Bruno Giacosa, a symbol of the Langa district and a witness to tradition, has received the first honorary degree to be conferred by the University of Gastronomic Sciences in Pollenzo

On Tuesday July 10 at the Teatro Sociale G. Busca in Alba (Cuneo), the University of Gastronomic Sciences conferred its first ever Honorary Degree in the Promotion and Management of the Gastronomic Heritage and Tourism on Bruno Giacosa, one of Italy’s top wine producers. Leading Langa and Roero winemakers filled the theater to pay tribute to one of the grand old men of wine in their local area who, by dint of his hard work, has carried the name of the Langa hills all over the world. At the start of the ceremony, two lecture halls at the University in Pollenzo were named for prestigious scholars and friends who helped in various ways to ensure the institution’s success, providing a substantial scientific and affective contribution to forms of food, food practices and the development of critical awareness of gastronomic sciences. The Sensory Analysis Laboratory was dedicated to the memory of 
Professor Marco Riva, one of the founders of the university, following a presentation by Professor Claudio Peri, and a lecture hall was named for Renato and Anna Dominici, gastronomes and cooks, following a presentation by Professor Alberto Capatti, former dean of the University.


The present Dean of the University of Gastronomic Sciences Piercarlo Grimaldi motivated the conferral of the honorary degree on Bruno Giacosa as follows: “This is the first time the University has conferred an honorary degree, so this is a particularly important day in the young history of our institution. We are granting this prestigious title not to someone who is a member of the academic world, but to a witness to tradition, a person of deep wisdom acquired not through a long, standard course of learning and training, but gathered orally through the gestures and words of the generations that preceded him. Born into ‘a family that always ran a restaurant, even cooking lunch for Cavour when he came to inaugurate the railway”, he has the culture of food in his blood. His life story and his experience combine to form a heritage that lies at the foundation of the Langa district as we know it today. His savoir-faire, entrenched in the legendary craftsmanship of the area, is the reason for the success of his company, today a perfect synthesis of innovation and tradition, capable of developing products rooted in and expressing the Langa area and its most precious potentialities”.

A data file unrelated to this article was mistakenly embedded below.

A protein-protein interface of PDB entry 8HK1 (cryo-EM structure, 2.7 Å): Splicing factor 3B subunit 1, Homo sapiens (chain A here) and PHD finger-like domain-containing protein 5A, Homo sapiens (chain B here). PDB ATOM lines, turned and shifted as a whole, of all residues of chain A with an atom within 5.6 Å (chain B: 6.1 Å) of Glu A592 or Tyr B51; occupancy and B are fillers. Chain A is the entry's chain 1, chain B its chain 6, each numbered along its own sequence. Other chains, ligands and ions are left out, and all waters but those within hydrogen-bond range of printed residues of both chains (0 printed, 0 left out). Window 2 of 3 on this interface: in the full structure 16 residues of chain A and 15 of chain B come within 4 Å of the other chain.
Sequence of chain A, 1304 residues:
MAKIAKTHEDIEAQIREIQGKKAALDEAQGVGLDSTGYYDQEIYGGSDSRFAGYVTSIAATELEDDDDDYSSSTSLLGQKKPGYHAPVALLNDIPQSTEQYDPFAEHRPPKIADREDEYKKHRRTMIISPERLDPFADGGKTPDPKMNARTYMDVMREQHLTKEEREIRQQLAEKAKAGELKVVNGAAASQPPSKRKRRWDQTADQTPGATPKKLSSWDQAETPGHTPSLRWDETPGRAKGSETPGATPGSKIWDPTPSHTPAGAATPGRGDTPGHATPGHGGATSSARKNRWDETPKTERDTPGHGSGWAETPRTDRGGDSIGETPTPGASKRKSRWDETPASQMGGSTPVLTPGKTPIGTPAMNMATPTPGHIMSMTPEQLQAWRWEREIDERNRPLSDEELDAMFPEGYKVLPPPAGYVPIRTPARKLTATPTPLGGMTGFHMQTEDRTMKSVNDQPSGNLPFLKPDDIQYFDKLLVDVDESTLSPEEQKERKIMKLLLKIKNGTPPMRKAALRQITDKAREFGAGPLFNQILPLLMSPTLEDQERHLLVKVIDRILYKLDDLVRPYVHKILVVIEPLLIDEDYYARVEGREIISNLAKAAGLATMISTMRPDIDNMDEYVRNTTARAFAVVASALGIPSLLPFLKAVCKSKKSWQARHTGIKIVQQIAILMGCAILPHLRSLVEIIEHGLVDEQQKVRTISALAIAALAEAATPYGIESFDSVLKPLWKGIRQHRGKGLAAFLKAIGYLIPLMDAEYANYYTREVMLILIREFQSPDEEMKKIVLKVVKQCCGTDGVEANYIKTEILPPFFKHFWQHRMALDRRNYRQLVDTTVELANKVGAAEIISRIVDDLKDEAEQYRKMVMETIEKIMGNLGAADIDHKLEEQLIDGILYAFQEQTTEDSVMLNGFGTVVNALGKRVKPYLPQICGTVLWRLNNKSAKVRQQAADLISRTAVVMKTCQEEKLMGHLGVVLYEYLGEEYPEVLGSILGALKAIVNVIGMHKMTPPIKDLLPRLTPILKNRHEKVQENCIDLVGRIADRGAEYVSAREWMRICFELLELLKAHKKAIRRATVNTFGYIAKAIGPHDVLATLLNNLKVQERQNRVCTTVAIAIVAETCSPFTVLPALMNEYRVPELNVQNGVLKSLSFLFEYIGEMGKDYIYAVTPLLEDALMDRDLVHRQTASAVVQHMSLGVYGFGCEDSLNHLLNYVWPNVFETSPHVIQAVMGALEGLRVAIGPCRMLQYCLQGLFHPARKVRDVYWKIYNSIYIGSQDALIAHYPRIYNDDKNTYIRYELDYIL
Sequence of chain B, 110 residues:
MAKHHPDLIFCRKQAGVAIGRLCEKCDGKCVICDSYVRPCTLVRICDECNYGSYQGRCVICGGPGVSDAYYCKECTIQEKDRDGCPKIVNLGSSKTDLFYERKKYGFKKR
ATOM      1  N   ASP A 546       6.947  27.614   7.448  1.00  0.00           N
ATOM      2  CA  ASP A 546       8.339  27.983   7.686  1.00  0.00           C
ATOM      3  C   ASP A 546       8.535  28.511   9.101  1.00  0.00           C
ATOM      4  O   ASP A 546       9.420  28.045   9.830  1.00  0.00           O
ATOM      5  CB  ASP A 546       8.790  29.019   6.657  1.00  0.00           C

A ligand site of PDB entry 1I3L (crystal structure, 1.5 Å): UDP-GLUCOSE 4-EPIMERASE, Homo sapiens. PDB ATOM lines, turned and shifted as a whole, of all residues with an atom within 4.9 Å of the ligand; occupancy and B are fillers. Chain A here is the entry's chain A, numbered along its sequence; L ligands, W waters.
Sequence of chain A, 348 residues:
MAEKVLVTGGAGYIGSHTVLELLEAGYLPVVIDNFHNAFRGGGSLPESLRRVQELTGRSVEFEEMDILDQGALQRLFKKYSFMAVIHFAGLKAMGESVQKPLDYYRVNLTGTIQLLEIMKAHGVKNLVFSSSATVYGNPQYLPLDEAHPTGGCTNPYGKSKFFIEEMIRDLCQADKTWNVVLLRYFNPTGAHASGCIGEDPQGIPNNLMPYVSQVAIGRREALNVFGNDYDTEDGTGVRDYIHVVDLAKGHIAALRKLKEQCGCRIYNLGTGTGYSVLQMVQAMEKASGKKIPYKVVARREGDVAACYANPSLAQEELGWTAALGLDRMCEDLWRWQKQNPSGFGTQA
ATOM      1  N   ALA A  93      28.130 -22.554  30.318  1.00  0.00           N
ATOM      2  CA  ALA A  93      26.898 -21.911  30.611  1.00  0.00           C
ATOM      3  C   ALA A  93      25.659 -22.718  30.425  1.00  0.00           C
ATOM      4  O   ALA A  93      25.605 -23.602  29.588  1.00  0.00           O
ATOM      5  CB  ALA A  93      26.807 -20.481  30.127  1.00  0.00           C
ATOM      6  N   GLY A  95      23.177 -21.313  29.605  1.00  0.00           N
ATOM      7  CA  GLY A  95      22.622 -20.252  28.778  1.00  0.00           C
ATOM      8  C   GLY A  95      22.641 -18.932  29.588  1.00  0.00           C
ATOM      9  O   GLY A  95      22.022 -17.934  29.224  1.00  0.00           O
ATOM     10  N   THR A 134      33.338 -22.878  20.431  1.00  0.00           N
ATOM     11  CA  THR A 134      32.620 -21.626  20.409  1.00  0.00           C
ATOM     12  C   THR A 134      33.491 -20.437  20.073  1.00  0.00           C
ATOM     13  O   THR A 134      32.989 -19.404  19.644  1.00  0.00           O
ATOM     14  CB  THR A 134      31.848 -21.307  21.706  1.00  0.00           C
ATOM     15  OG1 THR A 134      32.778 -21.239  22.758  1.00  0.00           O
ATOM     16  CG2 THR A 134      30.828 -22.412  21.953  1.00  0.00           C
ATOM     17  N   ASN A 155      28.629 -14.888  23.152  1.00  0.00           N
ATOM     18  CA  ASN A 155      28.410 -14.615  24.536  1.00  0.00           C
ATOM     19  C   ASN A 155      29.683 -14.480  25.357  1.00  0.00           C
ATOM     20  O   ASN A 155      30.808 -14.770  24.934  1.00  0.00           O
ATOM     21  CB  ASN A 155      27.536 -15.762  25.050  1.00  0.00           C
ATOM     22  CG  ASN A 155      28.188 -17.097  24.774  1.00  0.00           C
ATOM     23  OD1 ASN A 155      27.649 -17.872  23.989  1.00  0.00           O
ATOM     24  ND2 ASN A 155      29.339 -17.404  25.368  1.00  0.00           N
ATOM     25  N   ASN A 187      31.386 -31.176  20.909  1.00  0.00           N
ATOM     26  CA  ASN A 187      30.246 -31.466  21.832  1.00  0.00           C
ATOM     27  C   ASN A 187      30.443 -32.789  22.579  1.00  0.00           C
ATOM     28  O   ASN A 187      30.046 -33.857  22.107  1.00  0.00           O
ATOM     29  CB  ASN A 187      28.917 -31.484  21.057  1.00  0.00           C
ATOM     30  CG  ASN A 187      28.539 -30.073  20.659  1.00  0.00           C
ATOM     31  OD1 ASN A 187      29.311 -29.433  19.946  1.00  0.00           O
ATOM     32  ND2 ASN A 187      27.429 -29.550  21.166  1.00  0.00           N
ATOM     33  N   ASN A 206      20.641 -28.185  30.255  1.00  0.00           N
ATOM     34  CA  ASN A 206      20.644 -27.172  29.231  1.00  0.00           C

In his laudatio, Professor Nicola Perullo portrayed Bruno Giacosa as “one of the precursors of the quality Italian wine renaissance of the 1980s. Having offered the international marketwith wines that met the approval of all enthusiasts, in the 1960s and 1970s he not only made a name for himself, but also spread the fame of his native land, the area where he has always worked— the Langa hills. These objective merits translate into a series of intellectual and human values that represent the specific emblem of his work and fit in perfectly with the job our University has set itself right from the outset.

Bruno Giacosa concluded his lectio magistralis as follows: “What gives me most pleasure, aside from my cellar, is seeing that the Langa area has increasingly become a place producing quality, that its name has been included in the elite of the finest winemaking areas on the planet, that its wines are at last enjoying the success I hoped they would achieve when I was a young man. It hasn’t been easy and even now we’re living through troubled times, but I’m proud to have contributed to the diffusion of the image of Barolo and Barbaresco round the world: economic crises may come and go and wine consumption may drop, but these two names have entered the hearts and palates of so many enthusiasts that we can now look forward to the future with a modicum of serenity. I’m not sure whether I deserve this degree, but I’m glad to dedicate it to all the producers who make quality wine in the Langa area”.

Carlo Petrini, president of the University of Gastronomic Sciences, closed the meeting like this: “To dedicate two lecture halls to important figures in the history of our university, a part of our intelligence and of our heart, is to transmit to the hundreds of students who will pass through these spaces the passion Marco Riva and Renato and Anna Dominici always put into their work. After completing their studies, our students, in the first year mostly from abroad, will take away with them a piece of our local area, the Langa hills, of which Bruno Giacosa is one of the most important figues. As he said himself at the end of his Lectio Magistralis, by awarding him we are awarding all those who, by working the land, have dreamed the impossible dream like Don Quixote. We have to stand united in our diversity, following our feelings, not the logic of the market. This is why we find ourselves here today offering our solidarity and esteem to a symbol of the diversity and wealth of this local area of ours. Ours is a tribute to Giacosa and to a multitude of other people who see the world of wine as being based on diverse identities and nuances. The people who are speaking about the crisis today don’t realize how momentous it actually is. Which is why we are forced to look for new paradigms. The most important is the return to the land and reconciliation with nature. Agricultural products, wine first and foremost, are not commodities, but values without which we lose our sense of the past and vision for the future”.